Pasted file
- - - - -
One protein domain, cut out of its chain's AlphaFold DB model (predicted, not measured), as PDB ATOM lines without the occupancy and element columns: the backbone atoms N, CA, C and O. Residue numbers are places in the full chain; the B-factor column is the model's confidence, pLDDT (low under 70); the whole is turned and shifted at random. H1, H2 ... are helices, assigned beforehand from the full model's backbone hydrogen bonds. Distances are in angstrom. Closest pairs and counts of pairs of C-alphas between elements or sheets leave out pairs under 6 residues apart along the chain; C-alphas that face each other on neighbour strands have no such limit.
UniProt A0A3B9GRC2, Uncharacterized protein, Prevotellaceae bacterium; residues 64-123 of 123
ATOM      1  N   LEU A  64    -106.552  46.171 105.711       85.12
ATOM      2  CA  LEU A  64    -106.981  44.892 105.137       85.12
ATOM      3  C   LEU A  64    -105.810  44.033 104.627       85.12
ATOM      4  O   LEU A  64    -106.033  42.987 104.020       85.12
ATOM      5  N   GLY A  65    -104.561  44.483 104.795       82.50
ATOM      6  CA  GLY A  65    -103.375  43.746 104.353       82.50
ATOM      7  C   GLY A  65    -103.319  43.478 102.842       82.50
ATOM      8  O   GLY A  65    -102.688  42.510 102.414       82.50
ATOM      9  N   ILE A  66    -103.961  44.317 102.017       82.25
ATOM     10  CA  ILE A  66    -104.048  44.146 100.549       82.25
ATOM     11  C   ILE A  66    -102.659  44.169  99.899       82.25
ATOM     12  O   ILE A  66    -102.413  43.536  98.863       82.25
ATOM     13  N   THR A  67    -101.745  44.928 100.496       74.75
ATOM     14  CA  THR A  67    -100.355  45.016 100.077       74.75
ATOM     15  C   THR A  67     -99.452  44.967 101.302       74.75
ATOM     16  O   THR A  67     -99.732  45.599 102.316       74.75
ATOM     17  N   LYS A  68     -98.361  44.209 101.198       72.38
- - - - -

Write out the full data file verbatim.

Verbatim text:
One protein domain, cut out of its chain's AlphaFold DB model (predicted, not measured), as PDB ATOM lines without the occupancy and element columns: the backbone atoms N, CA, C and O. Residue numbers are places in the full chain; the B-factor column is the model's confidence, pLDDT (low under 70); the whole is turned and shifted at random. H1, H2 ... are helices, assigned beforehand from the full model's backbone hydrogen bonds. Distances are in angstrom. Closest pairs and counts of pairs of C-alphas between elements or sheets leave out pairs under 6 residues apart along the chain; C-alphas that face each other on neighbour strands have no such limit.
UniProt A0A3B9GRC2, Uncharacterized protein, Prevotellaceae bacterium; residues 64-123 of 123
ATOM      1  N   LEU A  64    -106.552  46.171 105.711       85.12
ATOM      2  CA  LEU A  64    -106.981  44.892 105.137       85.12
ATOM      3  C   LEU A  64    -105.810  44.033 104.627       85.12
ATOM      4  O   LEU A  64    -106.033  42.987 104.020       85.12
ATOM      5  N   GLY A  65    -104.561  44.483 104.795       82.50
ATOM      6  CA  GLY A  65    -103.375  43.746 104.353       82.50
ATOM      7  C   GLY A  65    -103.319  43.478 102.842       82.50
ATOM      8  O   GLY A  65    -102.688  42.510 102.414       82.50
ATOM      9  N   ILE A  66    -103.961  44.317 102.017       82.25
ATOM     10  CA  ILE A  66    -104.048  44.146 100.549       82.25
ATOM     11  C   ILE A  66    -102.659  44.169  99.899       82.25
ATOM     12  O   ILE A  66    -102.413  43.536  98.863       82.25
ATOM     13  N   THR A  67    -101.745  44.928 100.496       74.75
ATOM     14  CA  THR A  67    -100.355  45.016 100.077       74.75
ATOM     15  C   THR A  67     -99.452  44.967 101.302       74.75
ATOM     16  O   THR A  67     -99.732  45.599 102.316       74.75
ATOM     17  N   LYS A  68     -98.361  44.209 101.198       72.38